GWS-SENCE workshop in Kenya for deeper understanding of coastal groundwater

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On 15-19 April, the GWS-SENCE project team convened in Kenya for the annual workshop. Representatives from all three case study areas, Nigeria, Egypt and also host country Kenya, were present for this 5-day programme in which also IGRAC Director Elisabeth Lictevout participated. This workshop, held in Nairobi and Lamu Island. helped to gain deeper understanding of the challenges related to groundwater in coastal areas in 3 different contexts.

Project updates from the country teams

The workshop was kicked off in the capital city, where the group would stay for one day, before travelling to Lamu Island, Kenya’s case study area within the GWS-SENCE project. Two days and a half were dedicated to country presentations from the Nigerian, Egyptian and Kenyan team on the state of project implementation regarding groundwater resources assessment, socio-economic assessment and ecosystem assessment, but also communication planning, the remaining project activities for 2024 and, finally, the plans for 2025.

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Bessy (Kenya team) presenting during the workshop in Nairobi
Bessy (Kenya team) presenting during the workshop in Nairobi

Coastal groundwater context

A significant highlight of the visit was the expedition to Lamu Island, where participants embarked on a field visit to understand the intricate dynamics between groundwater systems, societal activities, and ecosystem health. The journey included a visit to a community well in Matondoni, where groundwater level and physicochemical parameters were measured. The group transected from the island's southern part als the way to the northern tip, observing mangroves, human settlements, agricultural areas and sand dunes along the way. Moreover, An infiltration test was implemented, and a rainwater collector installed.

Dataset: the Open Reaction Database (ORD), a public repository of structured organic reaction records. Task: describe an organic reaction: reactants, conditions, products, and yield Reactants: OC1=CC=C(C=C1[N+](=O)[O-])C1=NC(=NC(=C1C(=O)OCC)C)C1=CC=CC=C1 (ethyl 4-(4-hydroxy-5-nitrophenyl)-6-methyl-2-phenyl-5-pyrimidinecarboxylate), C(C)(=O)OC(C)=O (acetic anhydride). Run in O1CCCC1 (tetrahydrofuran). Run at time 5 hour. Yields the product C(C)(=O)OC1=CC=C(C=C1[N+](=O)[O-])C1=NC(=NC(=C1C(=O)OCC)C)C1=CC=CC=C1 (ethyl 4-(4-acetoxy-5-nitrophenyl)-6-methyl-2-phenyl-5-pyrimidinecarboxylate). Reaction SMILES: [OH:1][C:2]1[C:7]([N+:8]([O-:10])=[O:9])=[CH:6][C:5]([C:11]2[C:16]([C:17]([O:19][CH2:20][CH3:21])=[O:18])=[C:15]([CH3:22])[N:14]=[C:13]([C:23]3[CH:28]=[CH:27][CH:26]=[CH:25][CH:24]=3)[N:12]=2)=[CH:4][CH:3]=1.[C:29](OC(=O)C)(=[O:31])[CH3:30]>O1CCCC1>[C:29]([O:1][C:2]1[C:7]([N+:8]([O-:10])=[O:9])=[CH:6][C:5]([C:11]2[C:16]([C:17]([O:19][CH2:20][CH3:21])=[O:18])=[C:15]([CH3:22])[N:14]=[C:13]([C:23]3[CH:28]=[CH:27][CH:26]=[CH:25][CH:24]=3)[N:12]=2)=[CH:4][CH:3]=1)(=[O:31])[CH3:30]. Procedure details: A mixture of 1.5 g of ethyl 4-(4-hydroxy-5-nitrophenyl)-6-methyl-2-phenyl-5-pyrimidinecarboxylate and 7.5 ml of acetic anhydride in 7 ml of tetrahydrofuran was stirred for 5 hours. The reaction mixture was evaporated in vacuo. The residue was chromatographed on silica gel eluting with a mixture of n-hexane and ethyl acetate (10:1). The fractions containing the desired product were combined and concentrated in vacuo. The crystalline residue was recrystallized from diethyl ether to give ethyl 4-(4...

IGRAC’s contribution to GWS-SENCE

Senior Communication Advisor Stefan Siepman joined the communication session online and contributes to the project (with IHE Delft) by supporting the storytelling focal points in the three countries. Elisabeth Lictevout took on the groundwater monitoring task. In general, IGRAC joined the project to build bridges between national and international level, and explore ways to scale up by producing materials that can be shared in other parts of the world with similar context and challenges.

This immersive experience deepened understanding of the unique challenges facing coastal groundwater resources across diverse contexts, enriching the project's collective knowledge base. Looking ahead, emphasis will be placed on nurturing established partnerships at the national level while fostering international collaborations to ensure the project's enduring sustainability.

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View on Lamu Island
View on Lamu Island